Contextures

Contextures News 20190305

Quickly Compare 2 Excel Tables

March 5, 2019

Hide duplicates, compare tables trick, and more, in this week's Excel news. Visit my Excel website for more tips, tutorials and videos, and check the index for past issues of this newsletter.

Note: For some products mentioned below, I earn a commission on sales. That helps support the free tutorials on my site.

Compare 2 Tables

Do you ever need to compare two Excel Tables? This simple formula shows TRUE, if the tables are exactly the same. If there are any differences, the result is FALSE. Thanks to UniMord for this tip!

=SUMPRODUCT((Table1=Table2)-1)=0

SUMPRODUCT multiplies the array of value comparisons, and returns the sum. Can you figure out what the "-1" does in the formula? (see below). See another SUMPRODUCT example here.

compare two tables

This formula compares each cell in the two tables. If you highlight (Table1=Table2), in the Formula Bar, and press F9 to calculate, you'll see all the results as TRUE or FALSE (top image below).

But, if you also include the -1, that operation changes the results to numbers (bottom image below)

  • If all the comparisons are TRUE (1), all the numbers will be zero (1-1), and the total will be zero
  • If any are FALSE (0), they will show as -1 (0-1), and the total will not be zero.

calculate results in the Formula Bar

Hide Duplicates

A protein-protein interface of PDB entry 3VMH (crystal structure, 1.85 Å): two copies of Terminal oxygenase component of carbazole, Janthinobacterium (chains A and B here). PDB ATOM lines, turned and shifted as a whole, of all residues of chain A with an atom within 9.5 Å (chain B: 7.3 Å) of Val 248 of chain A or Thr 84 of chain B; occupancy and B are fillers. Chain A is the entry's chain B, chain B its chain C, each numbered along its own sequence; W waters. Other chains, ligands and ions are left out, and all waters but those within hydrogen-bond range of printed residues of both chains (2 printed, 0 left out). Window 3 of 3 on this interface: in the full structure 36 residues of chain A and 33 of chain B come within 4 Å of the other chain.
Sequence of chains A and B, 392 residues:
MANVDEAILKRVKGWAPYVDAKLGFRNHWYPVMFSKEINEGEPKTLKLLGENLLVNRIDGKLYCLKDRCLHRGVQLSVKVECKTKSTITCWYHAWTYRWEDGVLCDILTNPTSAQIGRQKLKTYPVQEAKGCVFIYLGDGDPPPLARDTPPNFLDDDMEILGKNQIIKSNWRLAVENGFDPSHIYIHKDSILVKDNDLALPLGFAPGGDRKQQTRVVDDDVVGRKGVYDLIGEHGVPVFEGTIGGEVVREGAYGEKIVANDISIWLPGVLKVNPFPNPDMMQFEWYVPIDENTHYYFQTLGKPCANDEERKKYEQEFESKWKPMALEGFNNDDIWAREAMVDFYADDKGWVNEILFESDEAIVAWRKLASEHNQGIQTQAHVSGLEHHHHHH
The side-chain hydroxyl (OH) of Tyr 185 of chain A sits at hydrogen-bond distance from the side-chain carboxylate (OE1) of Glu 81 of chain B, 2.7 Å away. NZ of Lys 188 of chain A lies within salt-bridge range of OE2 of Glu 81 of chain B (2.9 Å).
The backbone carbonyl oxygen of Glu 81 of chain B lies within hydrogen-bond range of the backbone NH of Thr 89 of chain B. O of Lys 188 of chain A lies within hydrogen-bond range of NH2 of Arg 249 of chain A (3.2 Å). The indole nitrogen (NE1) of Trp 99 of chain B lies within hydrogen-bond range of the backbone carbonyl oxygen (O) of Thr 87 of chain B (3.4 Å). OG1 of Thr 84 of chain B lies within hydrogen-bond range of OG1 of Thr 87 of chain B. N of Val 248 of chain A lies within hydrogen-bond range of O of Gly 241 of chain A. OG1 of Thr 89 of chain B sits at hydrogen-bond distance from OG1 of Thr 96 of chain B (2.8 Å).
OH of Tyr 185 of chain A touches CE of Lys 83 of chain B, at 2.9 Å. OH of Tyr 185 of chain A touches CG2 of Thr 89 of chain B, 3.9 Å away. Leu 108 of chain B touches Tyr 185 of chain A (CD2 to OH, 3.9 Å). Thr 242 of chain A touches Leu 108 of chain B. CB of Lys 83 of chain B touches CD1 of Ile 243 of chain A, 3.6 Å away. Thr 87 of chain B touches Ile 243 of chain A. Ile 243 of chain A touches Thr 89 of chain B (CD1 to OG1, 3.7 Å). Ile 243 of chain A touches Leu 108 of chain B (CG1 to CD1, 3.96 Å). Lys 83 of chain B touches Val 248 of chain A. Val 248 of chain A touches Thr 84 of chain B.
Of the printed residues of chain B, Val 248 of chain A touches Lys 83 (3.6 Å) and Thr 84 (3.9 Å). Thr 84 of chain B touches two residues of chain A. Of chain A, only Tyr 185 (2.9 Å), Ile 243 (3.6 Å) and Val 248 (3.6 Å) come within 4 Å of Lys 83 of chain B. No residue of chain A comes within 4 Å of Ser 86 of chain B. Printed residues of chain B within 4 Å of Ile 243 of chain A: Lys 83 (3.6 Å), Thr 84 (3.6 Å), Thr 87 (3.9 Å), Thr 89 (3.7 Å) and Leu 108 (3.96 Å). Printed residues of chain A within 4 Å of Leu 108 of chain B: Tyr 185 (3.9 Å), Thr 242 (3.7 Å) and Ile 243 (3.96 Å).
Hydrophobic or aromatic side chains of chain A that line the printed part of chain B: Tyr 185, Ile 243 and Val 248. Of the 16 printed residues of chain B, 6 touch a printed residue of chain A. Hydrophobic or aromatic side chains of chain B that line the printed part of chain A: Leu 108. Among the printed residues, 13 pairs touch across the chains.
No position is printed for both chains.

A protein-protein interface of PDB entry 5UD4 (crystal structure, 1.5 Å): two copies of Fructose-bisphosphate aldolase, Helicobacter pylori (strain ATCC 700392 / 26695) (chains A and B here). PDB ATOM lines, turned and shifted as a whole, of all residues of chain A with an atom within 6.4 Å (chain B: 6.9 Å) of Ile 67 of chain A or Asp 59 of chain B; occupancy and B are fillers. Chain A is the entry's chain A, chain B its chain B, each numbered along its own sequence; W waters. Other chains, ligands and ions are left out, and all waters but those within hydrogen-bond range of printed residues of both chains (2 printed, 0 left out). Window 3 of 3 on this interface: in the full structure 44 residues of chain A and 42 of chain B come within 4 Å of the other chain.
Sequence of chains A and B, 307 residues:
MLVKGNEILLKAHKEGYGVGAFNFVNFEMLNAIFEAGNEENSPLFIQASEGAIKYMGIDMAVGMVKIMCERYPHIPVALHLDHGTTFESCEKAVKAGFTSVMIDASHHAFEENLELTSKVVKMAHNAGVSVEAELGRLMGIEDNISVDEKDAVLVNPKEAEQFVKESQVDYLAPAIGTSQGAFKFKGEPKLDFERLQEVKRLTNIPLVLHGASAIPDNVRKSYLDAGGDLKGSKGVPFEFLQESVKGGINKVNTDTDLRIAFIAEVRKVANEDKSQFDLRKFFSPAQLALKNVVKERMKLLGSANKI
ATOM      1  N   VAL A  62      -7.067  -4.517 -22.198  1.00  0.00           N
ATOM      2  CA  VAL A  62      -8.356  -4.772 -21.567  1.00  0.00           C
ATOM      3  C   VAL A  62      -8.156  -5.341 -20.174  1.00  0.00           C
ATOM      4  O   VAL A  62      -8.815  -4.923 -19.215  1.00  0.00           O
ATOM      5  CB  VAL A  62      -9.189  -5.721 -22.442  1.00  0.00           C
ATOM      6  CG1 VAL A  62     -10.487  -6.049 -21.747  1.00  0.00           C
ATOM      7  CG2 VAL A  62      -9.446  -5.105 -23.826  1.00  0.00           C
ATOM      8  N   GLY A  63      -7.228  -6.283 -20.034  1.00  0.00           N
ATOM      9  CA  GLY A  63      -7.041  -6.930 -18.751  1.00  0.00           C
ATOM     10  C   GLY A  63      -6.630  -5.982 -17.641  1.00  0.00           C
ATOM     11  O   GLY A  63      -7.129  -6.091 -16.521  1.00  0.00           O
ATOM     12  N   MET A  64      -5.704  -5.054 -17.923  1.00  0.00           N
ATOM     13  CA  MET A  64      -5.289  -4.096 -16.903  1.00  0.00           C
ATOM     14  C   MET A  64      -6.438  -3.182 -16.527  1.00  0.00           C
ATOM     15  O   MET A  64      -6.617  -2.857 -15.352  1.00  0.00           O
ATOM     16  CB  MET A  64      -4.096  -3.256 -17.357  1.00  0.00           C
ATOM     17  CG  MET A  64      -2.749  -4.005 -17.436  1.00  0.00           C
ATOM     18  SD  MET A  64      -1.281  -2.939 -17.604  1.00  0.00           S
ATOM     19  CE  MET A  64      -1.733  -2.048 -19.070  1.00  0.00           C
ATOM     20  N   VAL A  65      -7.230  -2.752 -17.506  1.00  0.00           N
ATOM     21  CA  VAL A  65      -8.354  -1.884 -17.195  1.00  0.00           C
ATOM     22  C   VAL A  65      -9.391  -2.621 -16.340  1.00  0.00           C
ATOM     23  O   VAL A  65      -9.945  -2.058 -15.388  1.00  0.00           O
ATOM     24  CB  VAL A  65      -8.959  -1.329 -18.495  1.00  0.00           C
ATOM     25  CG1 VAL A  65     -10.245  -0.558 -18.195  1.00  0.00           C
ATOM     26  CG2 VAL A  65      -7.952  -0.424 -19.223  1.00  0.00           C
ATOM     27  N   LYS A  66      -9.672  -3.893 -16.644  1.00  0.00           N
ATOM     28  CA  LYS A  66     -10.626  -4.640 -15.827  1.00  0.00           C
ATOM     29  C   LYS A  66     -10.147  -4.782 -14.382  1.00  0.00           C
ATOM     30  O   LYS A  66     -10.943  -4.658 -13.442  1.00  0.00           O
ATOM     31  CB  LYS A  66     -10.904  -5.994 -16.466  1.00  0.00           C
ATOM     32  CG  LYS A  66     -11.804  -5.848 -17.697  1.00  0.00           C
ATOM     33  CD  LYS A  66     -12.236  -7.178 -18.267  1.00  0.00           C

When you're working with tables, it's important to have all the key data in each row, so you can sort and filter the data. However, that can make the list hard to read, with lots of repeating text in some columns.

To make the list look cleaner, use conditional formatting to hide duplicate values. In this example, the list is sorted by month, and only the first instance of each month name will appear.

  • Select all the cells with month names, cells D2:D13 in this example.
  • On the Ribbon's Home tab, click Conditional Formatting
  • Click Use a Formula to Determine Which Cells to Format
  • In the Edit the Rule section, enter this formula: =D2=D1
  • Click the Format button, and choose white font and white fill
  • Click OK to close the windows, and the duplicate months are hidden.

Watch my video to see the steps. The steps haven't changed since I made that video in 2008, but now my mouse doesn't click as loudly!

hide duplicate values

Excel Articles

Here are a couple of Excel articles that you might find useful or interesting.

Charts - With a stacked column chart, you can show the amount for each section, but there's no built-in way to show the column's total. Jon Peltier created a free add-in that quickly puts those totals in stacked chart for you (column, bar, area or line). (Level - All)

Power Query - Ken Puls shows how to pivot stacked data, using Power Query. For example, a mailing list, with names and addresses all in the same column, with blank rows separating them. You don't need complicated formulas now!. (Level - Int/Adv)

Also see: My Excel Products || Excel Events || Previous Issues || Weekly Humour

Fancy Dinners

How do you celebrate the end of a long week? We like to have our Saturday suppers by candlelight, on the "good" dishes -- even simple food seems fancy that way! Last week, to give spring a little encouragement, we used our flowery napkins. It probably won't make winter end any sooner, but it can't hurt to try, right?

P.S. Our candle is on the table. We don't try to solve the candle problem, and stick it to the wall.

weekly photo

NOTE: To read this newsletter online, paste this URL into your web browser: https://www.contextures.com/newsletter/excelnews2019/20190305ctx.html
I'll also post any article updates or corrections there.

That's it for this week! If you have any comments or questions, send me an email.

Debra Dalgleish
dsdalg@ gmail.com

Debra Dalgleish

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Last updated: March 3, 2019 3:19 PM